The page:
Document Type

Journal Article

Publication Date


Subject Area

land use - planning, mode - rail


Zoning, Transportation policy, Transit boards, System expansion, Strategies, Strategic planning, Stakeholders, Sketch planning, San Francisco Bay Area Rapid Transit District, San Francisco Bay Area, Rapid transit, Priorities, Objectives, Land use, Heavy rail transit, Goals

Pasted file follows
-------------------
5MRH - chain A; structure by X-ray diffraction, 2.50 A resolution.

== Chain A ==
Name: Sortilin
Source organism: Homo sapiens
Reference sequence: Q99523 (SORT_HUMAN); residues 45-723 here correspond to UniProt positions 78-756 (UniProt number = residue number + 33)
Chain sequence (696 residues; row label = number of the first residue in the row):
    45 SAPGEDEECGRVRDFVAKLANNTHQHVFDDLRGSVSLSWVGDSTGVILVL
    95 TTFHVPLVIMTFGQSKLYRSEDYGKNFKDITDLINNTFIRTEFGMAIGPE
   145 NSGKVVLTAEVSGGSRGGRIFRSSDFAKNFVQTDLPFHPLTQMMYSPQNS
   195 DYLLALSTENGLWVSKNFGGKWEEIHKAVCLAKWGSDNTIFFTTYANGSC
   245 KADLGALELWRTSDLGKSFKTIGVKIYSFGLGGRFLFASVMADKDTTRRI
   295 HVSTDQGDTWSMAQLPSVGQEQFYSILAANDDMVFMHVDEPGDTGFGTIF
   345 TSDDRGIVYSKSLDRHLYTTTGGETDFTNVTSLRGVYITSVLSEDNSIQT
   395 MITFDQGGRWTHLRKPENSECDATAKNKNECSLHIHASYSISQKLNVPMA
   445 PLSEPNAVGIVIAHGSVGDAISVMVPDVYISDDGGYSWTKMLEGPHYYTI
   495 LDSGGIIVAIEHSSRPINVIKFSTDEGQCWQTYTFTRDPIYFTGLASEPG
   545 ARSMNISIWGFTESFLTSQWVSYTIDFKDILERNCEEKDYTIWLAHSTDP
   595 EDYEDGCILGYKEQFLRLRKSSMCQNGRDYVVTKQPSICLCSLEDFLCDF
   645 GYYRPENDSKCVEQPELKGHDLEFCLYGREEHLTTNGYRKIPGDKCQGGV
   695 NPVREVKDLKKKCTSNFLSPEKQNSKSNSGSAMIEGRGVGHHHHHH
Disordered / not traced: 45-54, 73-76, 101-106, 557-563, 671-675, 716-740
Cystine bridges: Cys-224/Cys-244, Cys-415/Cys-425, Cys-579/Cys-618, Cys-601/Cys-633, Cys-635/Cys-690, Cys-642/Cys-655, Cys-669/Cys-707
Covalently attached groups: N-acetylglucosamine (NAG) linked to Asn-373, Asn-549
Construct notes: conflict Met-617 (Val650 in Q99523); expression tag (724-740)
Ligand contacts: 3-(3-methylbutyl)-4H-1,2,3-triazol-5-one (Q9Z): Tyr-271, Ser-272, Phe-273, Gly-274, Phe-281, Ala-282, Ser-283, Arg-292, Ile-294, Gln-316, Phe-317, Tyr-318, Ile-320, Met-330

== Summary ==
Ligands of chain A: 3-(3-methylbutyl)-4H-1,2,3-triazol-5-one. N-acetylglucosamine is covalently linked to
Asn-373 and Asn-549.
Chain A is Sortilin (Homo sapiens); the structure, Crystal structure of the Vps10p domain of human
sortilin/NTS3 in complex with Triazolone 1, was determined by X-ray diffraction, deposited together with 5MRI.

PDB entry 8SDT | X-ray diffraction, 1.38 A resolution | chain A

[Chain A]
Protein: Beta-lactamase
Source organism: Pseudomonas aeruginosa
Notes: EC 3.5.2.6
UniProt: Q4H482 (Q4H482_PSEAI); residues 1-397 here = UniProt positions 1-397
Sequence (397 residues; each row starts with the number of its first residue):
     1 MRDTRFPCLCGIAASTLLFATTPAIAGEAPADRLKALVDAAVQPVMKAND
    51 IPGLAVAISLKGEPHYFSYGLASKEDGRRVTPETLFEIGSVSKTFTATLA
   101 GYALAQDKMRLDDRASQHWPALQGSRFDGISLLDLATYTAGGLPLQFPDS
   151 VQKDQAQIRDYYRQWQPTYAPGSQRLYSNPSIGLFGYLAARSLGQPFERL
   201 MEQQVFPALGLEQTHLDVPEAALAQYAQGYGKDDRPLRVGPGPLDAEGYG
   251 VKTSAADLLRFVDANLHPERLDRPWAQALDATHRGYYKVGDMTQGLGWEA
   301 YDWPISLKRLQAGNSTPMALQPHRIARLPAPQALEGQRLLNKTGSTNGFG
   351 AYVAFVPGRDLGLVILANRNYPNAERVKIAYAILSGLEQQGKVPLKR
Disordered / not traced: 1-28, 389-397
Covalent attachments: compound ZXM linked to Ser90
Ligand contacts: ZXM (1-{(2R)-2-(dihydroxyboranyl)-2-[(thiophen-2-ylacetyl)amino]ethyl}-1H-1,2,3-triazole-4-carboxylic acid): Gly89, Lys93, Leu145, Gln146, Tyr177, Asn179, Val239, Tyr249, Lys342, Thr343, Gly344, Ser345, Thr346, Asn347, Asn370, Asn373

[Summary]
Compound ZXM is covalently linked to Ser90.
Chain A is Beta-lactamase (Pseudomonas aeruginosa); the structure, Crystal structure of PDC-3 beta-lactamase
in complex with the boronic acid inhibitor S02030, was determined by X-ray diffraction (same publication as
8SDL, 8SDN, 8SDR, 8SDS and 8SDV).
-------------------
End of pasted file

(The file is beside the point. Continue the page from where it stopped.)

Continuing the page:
In 1999, the San Francisco Bay Area Rapid Transit (BART) District Board, in California, adopted a policy creating a framework for BART system expansion that placed new emphasis on cost-effectiveness, ridership generation, multimodal access, transit-oriented development, local partnerships, and the use of appropriate transit technologies. The board directed staff to develop criteria and a detailed process for implementing these goals. The resulting expansion planning process and criteria for the BART system, adopted by the BART board in December 2002, are described along with the method used to develop the criteria and process. Some of the implementation issues that have arisen are assessed. The process uses a strategic opportunities assessment as an initial sketch-planning evaluation tool and then applies criteria and a rating system to evaluate preliminary proposals as well as project alternatives that proceed to environmental review and beyond. The rating system also indicates to local jurisdictions the kinds of access and land development that would support a BART investment. As part of the process, localities are encouraged to prepare a ridership development plan that puts in place transit-supportive plans, zoning, infrastructure, and services. Extensive consultation with the board and other stakeholders helped build understanding of the issues and solid board support for the new planning process and criteria. Application of the new process has led to transit-supportive plans and zoning changes in several local jurisdictions. Some jurisdictions are not prepared to make the land use changes needed for a "high" project rating and are considering lower-cost transit alternatives.